Bike industry reacts to Daily Telegraph report on potential Government cuts
Over the weekend the national press has reported on an 'uncertain future' for Cycling England and the Bikeability project.
An article in the Daily Telegraph said that Government cuts affecting public bodies, added to the news that the Department for Transport will have its budget slashed by £683 million, have led to that unsure future.
The results of the coalition's study into which public bodies should be shelved will be available 'within weeks'.
The threat of cuts to cycling investment come months after the DfT's own report that showed investment in cycling pays the Government back three-to-one.
The industry has raised its voice in support of Cycling England and Bikeability, which provides cycle training to over 200,000 children every year.
Sustrans policy director Peter Lipman told the Telegraph: “We are hearing rumours that it will not survive the bonfire of the quangos.
“Out concern is what that would mean for the test. If Cycling England goes, who would set the standards and run the programme?
“I remember doing the test in the 1970s and getting a little badge when I passed. Thousands of children used to attach them to their bikes.”
A Royal Society for the Prevention of Accidents spokesperson also spoke in support of Bikeability to the paper: “Cycle training is very important and cyclists are among the most vulnerable road users.”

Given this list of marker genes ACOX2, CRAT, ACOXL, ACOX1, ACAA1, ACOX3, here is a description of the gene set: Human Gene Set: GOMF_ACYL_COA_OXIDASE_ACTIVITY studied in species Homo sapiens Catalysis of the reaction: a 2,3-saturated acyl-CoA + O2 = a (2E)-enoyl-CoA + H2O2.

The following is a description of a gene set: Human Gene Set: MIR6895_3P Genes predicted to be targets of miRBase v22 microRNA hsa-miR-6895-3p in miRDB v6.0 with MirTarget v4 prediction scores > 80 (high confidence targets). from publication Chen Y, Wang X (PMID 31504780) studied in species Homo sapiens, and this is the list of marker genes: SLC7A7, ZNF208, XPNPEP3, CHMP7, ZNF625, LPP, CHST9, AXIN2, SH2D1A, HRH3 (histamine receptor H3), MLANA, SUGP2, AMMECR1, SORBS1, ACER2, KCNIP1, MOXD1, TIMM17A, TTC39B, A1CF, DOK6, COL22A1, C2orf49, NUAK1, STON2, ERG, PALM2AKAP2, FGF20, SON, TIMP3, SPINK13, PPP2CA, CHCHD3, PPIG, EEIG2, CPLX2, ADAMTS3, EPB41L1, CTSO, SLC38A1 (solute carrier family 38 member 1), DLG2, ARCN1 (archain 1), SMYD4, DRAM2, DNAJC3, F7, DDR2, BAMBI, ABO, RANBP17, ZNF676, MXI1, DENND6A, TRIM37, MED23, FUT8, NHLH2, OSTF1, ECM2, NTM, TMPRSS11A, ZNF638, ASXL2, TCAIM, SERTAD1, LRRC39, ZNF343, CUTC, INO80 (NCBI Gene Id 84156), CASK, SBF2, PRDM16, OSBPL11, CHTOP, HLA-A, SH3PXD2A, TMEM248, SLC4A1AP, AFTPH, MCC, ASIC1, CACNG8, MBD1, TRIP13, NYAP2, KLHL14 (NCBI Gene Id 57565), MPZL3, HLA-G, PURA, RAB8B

“While we recognise in the current economic climate nothing can be ring fenced, not even road safety, we do want to encourage people to cycle.”
The Campaign for Better Transport exec director Stephen Joseph added: “Everybody says we need to get more people on bikes. If we abolish the test, we will get less.
“The Government needs to make sure some structure is in place to make sure that cycle training carries on.”
Cycle-SOS's Paul Darlington wrote to the paper to voice his support: "The consequences of scrapping Cycling England and all of its initiatives would be felt for decades and must at all costs be avoided.
"The benefits of the uptake of cycling are incontrovertible and are already well rehearsed, including social, health and environmental factors. As the 2012 Olympics hove into view the likely successes of British Cycling will result in another generation starting cycling. This, combined with all of the enterprises currently running in the Cycling Demonstration Towns and the adoption of the tax efficient Business Bikes scheme has led to the greatest increase in cycling since the War. However, as traffic levels rise, the importance of cycle training cannot be impeached."
Despite the support a DfT spokesperson was unable to confirm that Cycling England would survive the cuts:
“The Cabinet Office is reviewing all arms length bodies and an announcement will be made in due course.
“The coalition Government is absolutely committed to supporting sustainable travel initiatives - including cycling - and we are in the process of considering how this best can be achieved.”